Automated Bill Payments Are a Cinch (Not So Fast)

YOUR MONEY Automated Bill Payments Are a Cinch (Not So Fast)

By RON LIEBER August 30, 2008

A few months ago, in my first column for this newspaper, I extolled the virtues of automated bill payments: Set them up once, let your utilities, phone and credit card companies pull what you owe from your bank account each month and never sit through the drudgery of a bill-paying session again.

And boy, did you let me have it. I heard from a number of readers who thought I was out of my mind for suggesting that they send money out automatically each month or give billers unfettered access to their credit cards and bank accounts. Horror stories poured in, as well as several specific questions and concerns.

So this week, we'll look at five reasons that people are wary of automating their financial lives this way. But first let's back up and define precisely what we're talking about.

Until the 1990s, most of us were stuck writing a whole bunch of checks each month to pay our various bills. Then came the early Web-based bill payment systems, where we'd go to a bank or biller's Web site and push a few buttons to move money to the right places.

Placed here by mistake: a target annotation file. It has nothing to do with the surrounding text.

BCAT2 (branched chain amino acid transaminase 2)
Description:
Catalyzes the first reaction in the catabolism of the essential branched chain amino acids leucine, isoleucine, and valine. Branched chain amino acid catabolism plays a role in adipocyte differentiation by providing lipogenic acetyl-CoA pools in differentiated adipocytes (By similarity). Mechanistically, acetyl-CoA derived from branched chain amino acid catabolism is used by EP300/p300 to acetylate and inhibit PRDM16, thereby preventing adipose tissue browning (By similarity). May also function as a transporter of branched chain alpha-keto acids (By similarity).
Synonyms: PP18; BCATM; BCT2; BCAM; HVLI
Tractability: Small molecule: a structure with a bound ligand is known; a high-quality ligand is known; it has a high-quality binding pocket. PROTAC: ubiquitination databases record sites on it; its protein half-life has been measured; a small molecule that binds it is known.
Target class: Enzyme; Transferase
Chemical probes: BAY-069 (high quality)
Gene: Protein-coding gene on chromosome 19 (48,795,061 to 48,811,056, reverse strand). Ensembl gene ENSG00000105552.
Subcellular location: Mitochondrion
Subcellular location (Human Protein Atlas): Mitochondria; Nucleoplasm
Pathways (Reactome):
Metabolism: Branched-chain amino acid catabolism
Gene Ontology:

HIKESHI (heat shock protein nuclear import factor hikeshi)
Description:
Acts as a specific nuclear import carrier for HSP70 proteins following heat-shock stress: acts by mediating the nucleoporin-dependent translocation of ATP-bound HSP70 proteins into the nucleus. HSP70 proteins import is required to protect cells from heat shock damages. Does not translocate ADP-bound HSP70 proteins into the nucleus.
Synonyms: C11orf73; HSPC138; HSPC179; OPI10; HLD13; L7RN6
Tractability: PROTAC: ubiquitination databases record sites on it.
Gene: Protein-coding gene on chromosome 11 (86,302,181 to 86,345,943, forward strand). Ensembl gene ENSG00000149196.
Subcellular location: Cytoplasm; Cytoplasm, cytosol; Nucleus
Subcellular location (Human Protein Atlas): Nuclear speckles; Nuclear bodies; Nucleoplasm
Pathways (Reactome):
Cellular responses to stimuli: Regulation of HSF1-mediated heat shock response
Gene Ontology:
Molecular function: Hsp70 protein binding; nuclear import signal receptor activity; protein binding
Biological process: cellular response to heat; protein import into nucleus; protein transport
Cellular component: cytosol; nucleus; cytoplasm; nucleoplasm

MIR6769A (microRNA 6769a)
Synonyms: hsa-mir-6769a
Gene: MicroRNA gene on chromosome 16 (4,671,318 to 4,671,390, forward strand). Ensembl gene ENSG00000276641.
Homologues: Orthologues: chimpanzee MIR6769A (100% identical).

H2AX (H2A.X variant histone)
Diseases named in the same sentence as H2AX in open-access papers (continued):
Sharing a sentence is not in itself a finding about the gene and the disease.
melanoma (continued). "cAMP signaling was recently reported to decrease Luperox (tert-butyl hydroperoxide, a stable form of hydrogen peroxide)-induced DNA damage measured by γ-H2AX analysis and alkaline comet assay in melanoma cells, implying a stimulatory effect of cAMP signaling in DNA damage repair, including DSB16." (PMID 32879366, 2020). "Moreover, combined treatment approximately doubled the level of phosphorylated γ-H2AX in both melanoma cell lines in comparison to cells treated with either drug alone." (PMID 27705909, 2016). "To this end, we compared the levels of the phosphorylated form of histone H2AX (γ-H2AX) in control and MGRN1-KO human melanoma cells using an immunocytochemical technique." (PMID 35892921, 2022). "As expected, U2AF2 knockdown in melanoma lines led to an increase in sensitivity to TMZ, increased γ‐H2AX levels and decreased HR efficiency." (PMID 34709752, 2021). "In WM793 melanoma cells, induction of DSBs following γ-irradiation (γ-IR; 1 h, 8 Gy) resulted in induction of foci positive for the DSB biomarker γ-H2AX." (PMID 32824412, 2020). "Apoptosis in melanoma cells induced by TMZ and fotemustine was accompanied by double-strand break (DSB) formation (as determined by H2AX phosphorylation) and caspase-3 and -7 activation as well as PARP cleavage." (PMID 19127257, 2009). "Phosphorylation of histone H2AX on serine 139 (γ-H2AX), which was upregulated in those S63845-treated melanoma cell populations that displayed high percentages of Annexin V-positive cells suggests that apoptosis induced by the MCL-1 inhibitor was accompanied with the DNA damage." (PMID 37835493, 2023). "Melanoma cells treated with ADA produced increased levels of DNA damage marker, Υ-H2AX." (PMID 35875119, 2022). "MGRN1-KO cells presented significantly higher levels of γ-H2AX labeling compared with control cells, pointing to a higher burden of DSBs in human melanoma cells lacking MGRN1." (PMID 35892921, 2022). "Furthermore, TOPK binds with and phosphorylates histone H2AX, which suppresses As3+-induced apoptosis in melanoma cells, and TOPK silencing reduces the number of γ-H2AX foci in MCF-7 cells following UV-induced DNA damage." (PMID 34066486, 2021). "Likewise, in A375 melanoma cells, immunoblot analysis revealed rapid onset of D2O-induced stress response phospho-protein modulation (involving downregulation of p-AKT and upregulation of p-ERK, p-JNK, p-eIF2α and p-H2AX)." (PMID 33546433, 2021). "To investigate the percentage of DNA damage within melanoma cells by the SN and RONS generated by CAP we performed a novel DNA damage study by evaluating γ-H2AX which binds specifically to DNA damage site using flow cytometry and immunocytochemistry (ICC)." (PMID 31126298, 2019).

Only more recently, however, has it become possible to pay each bill every month without lifting a finger. There are three basic ways to do this. You can give each biller permission to pull the full amount from your bank account. You can use the online bill system at your bank to push payments out automatically each month. Or you can charge every bill to your credit card and give only that card company permission to pull money from your bank account when the credit card bill is due.

Each of these methods has its potential shortcomings, which will become clear as we march through the hiccups that can occur when automating your payments.


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Monty Solomon
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